Let me be super-duper mega clear: Being in the hospital is not the same as being in prison. But, when you’re upset and feeling poorly and can’t leave until they say you can, there is comfort in a theme song from a television show.
This time was different. This time, I didn’t expect it. I’d come back from having a minor procedure, and already had started to feel unwell. But, I pushed, because it seemed sensible at the time that procedure= pain= stop whining, you wimp.
But, it wasn’t that…
I’d developed some sort of random problem that very few people get, but is one of the possibilities you sign on for. It took me a few days to realize it though. By that time, I barely could move. It wasn’t pretty. It doesn’t make for good blogging. But, there it is.
This time is not so much a story about triumph, as it is about survival.
When you are in extreme pain, and you can’t even get out of bed, let alone do things, do you find a way to get yourself treatment that’s an hour away? Or do you lay there, waiting for it to get worse?
The ER is in a nationally-recognized “bad neighborhood”, but that’s where your Dr. works. You probably should see that Dr. because this is probably related to the other day. You can’t get pushed through quickly, in spite of this, and end up waiting in the ER for hours, while random people are ranting to themselves in a kind of frightening way, and you didn’t eat breakfast, but there are candy machines, but there is a sign saying not to eat until a Dr. sees you, but you have no idea when that will be.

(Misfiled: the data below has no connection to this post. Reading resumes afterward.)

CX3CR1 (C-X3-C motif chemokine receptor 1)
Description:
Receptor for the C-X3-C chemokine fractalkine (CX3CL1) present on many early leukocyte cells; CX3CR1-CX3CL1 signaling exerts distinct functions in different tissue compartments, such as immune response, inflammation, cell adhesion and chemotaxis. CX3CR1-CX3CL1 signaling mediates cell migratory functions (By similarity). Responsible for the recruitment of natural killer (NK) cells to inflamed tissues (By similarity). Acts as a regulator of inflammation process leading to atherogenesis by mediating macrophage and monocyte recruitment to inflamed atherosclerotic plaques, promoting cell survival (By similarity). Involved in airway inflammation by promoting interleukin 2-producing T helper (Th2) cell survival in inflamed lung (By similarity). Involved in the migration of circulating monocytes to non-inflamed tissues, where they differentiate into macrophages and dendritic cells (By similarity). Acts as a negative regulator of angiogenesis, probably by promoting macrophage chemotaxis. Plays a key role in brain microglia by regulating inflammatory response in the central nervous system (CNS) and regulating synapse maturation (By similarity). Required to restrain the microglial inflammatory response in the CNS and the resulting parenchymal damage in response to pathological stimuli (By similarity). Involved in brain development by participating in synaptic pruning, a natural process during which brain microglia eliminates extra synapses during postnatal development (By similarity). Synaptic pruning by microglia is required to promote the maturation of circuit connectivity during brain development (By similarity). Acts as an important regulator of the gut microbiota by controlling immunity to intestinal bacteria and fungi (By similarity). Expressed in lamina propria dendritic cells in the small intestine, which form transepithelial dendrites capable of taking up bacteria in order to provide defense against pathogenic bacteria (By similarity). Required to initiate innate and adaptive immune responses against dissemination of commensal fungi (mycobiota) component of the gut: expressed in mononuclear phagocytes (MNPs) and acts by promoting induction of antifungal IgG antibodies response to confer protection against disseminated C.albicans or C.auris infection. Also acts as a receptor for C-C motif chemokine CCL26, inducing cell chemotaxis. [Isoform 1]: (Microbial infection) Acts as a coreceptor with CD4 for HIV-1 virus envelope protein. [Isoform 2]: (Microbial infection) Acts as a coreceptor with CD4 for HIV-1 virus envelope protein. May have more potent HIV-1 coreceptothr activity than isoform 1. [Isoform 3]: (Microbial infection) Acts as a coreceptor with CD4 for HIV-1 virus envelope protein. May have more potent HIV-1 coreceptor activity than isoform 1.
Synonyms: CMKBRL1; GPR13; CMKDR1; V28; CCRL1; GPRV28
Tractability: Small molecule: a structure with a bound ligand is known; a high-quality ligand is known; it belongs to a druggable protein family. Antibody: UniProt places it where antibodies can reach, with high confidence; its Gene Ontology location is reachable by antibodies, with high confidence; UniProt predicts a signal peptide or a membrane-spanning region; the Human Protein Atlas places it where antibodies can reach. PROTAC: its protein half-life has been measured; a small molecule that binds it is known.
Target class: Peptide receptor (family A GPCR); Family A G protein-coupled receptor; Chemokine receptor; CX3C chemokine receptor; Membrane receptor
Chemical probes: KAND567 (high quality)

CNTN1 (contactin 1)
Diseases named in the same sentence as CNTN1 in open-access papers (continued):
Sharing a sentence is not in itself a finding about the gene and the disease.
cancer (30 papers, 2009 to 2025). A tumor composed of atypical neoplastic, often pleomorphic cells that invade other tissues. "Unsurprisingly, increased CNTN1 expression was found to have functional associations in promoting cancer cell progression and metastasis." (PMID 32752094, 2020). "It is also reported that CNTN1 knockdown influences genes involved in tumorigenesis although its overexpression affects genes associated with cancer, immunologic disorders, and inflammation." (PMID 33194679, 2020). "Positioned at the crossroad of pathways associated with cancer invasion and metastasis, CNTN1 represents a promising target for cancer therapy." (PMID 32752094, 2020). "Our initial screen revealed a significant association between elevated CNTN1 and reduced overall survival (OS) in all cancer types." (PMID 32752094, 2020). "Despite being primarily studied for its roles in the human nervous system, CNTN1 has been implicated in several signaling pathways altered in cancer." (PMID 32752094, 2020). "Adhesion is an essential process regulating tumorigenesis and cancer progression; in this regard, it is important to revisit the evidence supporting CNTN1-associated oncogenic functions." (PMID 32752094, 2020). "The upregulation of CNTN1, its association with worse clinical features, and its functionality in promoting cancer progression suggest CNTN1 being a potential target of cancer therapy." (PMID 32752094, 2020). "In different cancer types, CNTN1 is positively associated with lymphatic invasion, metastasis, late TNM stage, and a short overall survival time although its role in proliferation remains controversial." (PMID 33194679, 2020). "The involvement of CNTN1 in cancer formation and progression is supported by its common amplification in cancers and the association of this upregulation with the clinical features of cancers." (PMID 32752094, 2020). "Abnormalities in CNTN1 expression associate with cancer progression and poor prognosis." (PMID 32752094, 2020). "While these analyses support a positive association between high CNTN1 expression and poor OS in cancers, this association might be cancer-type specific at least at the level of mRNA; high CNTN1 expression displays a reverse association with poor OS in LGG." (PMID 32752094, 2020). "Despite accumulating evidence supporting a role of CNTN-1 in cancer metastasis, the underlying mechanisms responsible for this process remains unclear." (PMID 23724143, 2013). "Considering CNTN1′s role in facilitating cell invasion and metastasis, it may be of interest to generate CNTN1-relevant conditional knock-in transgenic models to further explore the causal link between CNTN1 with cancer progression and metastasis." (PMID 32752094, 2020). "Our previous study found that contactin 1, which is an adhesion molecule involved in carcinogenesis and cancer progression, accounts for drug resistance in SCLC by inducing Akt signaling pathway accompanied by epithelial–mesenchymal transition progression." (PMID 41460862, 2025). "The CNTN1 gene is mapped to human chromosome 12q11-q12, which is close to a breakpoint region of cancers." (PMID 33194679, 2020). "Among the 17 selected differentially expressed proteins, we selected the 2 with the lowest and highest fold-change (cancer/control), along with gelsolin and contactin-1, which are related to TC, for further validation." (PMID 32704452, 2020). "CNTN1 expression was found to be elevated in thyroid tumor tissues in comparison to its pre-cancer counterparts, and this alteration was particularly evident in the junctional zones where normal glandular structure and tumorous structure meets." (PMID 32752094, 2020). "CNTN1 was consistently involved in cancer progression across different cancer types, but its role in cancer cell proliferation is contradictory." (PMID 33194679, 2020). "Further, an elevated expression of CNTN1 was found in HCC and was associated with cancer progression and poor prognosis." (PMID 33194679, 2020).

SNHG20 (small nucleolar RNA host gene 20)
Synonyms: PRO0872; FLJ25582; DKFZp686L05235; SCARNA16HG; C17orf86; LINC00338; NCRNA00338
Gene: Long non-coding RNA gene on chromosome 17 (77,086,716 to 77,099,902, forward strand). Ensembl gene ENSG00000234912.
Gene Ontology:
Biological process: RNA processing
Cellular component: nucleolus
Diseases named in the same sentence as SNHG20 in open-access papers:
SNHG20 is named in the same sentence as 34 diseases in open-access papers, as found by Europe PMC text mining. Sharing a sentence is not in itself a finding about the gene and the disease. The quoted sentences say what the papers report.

Finally, a few hours into it, you end up in a wheelchair and wait some more.
Eventually, you end up in a gurney in a hallway for the remainder of the night. Then, blissfully, a kind nurse gets you into a room for a few hours so you can get some sleep. It is the next day. You are eventually transferred to a shared room with a woman and her husband. You walk by them, trying to hold your gown closed whenever you have to pee. There is food trash all over their side, and you are still not allowed to eat. They watch terrible TV all the time. But, you feel so crappy, and you know you just have to deal with it.
But, how do I tell this story… when I wasn’t able to even do this much for so many years? Because this sort of thing is a very fraught issue in the States and I know how very, very fortunate and lucky, and you could even say, blessed, I am to even have this. How dare I say that it was hard for me?
I cried, I chewed my lips, I moped, and sometimes I smiled. But it wasn’t the same.